Dreamworld has lost $164 million of its property value since four people were killed at the Gold Coast theme park in 2016.
The park lost about $75 million in a property revaluation in the 2017-18 financial year, according to unaudited figures provided by owner Ardent Leisure to ASX on Monday.
“The revaluation adjustment for Dreamworld reflects slower recovery in attendance at the theme park than projected previously,” the release said.
Dreamworld lost $89 million in revaluation the year prior, for a combined property value loss of $164 million.
It also about haemorrhaged $6 million in incident costs in 2017-18, after insurance recoveries.
Audited figures will be released on August 22.
Four people were killed in the Thunder River Rapids ride tragedy.
A coronial inquest is investigating the deaths of Cindy Low, Kate Goodchild, her brother Luke Dorsett and his partner Roozi Araghi on October 25, 2016.
They were travelling on a raft on the 30-year-old ride when it collided with another raft and partially flipped.
The inquest is expected to resume in October.
Revenue at Ardent’s Theme Parks division plummeted by $37.1 million in the 2016-17 financial year, a decline of 34 per cent.
Revenue was $107.6 million in the year before the accident, and dropped to $70.9 million.
The unaudited figures on Monday projected revenue to slide slightly to between $67 million and $70 million.
“Revenue from the Australian Theme Parks division was impacted by continued slow recovery post the Thunder River Rapids ride tragedy which occurred in October 2016, discount ticket pricing and some adverse weather conditions,” the release said.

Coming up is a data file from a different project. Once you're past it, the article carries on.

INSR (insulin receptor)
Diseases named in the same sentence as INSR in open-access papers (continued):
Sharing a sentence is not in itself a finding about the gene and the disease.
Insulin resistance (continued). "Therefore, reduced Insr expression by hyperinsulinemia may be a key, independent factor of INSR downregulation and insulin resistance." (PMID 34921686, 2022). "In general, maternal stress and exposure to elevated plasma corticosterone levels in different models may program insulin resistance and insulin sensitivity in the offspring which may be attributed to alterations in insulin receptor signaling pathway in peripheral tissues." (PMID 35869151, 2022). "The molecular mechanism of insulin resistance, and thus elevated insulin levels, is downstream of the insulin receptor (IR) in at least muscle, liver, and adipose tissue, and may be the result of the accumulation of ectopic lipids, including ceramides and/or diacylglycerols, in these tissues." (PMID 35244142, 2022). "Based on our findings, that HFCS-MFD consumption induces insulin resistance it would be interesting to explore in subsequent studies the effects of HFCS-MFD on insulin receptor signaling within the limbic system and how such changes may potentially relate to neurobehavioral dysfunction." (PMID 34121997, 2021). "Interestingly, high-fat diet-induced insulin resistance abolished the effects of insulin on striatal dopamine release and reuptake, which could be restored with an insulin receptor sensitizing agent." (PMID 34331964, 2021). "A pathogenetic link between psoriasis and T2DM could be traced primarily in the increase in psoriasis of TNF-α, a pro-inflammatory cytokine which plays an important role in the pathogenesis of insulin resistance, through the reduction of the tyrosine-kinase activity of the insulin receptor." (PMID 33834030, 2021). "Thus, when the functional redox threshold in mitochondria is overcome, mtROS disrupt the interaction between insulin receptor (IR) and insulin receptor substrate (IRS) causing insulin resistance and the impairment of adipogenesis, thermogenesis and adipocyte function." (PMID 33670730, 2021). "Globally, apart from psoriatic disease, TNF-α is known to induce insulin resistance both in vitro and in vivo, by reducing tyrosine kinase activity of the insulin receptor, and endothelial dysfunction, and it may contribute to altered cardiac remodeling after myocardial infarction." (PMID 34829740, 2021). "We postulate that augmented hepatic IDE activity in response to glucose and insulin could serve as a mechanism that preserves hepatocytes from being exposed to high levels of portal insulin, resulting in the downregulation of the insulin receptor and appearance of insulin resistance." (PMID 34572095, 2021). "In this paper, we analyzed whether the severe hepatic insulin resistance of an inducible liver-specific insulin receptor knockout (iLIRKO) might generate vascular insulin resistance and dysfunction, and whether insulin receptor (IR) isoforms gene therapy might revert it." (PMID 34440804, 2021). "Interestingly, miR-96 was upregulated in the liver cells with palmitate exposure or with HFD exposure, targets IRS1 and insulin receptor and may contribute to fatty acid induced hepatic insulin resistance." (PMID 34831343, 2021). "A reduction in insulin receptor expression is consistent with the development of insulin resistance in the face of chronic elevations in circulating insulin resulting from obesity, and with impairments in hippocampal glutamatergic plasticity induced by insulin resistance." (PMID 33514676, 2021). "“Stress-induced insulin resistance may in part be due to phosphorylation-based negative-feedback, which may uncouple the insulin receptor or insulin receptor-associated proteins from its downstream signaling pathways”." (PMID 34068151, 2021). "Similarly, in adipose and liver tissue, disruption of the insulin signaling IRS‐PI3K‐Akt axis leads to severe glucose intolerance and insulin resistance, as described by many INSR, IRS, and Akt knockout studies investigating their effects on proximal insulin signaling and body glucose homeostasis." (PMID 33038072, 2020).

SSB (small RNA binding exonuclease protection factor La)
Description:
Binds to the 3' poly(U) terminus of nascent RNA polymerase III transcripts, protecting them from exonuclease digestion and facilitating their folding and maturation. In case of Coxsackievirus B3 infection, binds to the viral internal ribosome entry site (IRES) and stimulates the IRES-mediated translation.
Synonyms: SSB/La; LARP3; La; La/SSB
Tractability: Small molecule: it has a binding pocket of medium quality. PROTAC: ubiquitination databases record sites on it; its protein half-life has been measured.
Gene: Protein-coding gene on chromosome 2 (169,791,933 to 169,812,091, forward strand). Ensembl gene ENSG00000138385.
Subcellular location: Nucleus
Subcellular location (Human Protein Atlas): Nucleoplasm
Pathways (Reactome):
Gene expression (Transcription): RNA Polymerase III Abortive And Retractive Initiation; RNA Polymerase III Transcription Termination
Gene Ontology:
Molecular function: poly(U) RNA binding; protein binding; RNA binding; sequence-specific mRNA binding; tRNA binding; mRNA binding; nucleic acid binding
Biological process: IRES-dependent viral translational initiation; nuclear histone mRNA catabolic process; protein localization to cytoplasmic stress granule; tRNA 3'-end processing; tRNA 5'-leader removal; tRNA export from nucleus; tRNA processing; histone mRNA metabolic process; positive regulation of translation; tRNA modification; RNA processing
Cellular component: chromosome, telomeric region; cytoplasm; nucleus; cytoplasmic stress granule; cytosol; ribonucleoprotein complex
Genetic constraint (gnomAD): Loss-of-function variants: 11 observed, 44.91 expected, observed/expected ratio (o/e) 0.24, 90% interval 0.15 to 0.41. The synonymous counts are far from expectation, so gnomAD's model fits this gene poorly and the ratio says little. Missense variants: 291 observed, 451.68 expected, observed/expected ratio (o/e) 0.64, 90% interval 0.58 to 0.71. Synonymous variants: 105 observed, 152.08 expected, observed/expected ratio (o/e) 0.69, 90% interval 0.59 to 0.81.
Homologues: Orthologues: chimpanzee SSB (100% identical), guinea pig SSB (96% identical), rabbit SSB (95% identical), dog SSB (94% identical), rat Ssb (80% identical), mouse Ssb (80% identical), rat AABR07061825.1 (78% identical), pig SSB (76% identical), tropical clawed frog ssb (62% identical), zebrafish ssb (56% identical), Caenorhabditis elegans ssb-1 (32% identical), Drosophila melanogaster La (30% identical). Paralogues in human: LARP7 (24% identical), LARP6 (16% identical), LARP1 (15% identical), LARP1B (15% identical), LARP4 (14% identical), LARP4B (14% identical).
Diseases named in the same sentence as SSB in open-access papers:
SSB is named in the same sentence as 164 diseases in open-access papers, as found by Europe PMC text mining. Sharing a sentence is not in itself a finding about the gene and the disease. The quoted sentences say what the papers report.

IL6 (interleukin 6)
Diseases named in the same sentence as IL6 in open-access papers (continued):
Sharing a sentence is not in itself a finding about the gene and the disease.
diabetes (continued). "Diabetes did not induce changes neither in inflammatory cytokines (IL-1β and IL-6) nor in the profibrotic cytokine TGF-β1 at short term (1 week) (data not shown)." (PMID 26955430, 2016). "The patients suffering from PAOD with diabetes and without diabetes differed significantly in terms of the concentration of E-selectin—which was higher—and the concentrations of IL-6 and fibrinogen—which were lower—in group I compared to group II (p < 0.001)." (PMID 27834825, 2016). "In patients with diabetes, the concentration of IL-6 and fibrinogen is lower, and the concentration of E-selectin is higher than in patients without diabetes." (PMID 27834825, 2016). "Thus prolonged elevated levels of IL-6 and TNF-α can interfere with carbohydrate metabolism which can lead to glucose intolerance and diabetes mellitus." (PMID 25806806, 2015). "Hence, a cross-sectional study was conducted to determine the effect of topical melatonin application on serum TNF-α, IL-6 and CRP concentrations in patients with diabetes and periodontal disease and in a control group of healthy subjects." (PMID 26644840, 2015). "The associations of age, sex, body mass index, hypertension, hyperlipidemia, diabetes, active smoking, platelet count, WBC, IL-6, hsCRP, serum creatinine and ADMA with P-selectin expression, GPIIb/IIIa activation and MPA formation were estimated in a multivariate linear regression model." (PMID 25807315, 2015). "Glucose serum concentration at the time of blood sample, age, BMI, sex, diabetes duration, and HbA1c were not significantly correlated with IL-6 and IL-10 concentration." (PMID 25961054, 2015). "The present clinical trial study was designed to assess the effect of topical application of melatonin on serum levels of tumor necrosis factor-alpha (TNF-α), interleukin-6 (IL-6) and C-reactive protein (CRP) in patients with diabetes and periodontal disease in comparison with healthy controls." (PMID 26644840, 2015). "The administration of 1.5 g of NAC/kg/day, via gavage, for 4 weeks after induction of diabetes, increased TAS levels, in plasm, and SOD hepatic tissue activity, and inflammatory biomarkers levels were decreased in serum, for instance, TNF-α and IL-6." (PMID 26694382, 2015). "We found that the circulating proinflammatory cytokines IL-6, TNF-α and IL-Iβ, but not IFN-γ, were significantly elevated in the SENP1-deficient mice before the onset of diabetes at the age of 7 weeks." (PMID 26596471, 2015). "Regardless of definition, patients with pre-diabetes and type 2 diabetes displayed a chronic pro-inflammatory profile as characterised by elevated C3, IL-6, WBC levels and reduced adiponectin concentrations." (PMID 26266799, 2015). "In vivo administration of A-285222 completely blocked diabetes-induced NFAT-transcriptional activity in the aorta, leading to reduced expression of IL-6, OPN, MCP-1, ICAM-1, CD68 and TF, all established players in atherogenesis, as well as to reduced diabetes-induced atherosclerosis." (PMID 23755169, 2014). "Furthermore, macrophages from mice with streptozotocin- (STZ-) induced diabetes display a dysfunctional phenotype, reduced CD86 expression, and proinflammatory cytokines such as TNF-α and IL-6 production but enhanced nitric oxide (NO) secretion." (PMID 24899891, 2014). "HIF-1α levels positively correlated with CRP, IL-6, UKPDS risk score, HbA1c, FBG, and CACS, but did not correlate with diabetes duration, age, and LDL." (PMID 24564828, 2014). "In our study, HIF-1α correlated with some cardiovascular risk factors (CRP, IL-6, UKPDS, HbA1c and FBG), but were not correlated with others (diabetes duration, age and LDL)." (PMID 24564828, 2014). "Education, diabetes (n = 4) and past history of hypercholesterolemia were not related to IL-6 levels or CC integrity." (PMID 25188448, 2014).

The division is forecast to book a loss of between $91 million to $95 million for the year, compared with a loss of $98 million a year earlier.
Ardent shares were down eight cents to $1.93 at 11.31am on Monday.
The trading update comes a month after Dreamworld chief executive Craig Davidson resigned.
Ardent CEO Nicole Noye took over as acting CEO of theme parks until Mr Davidson’s replacement has been found.
Ms Noye will be supported by two new executive appointments of Phil Tanner as director of safety, and former Queensland Police Inspector Mike McKay as director for culture, community and external relations.
How did Dreamworld fare last year?
Last year Dreamworld lost $89 million in a property revaluation, as well as $5 million in incident costs after insurance recoveries.
The 2016-17 audited report said the fatal incident was the main factor behind Ardent losses, due to its closure for 45 days after the incident and significantly reduced visitation after re-opening.
“Dreamworld has faced very challenging trading since re-opening but is firmly on the path to recovery, however this will take some time,” last year’s report said.
Ardent predicted the recovery would take two years.
Cumulative season pass sales were down 10 to 15 per cent last year, compared to the 2015-16 financial year.
Ticket sales were on a positive trend, Ardent said at the time.
The New Daily contacted Dreamworld and Ardent Leisure.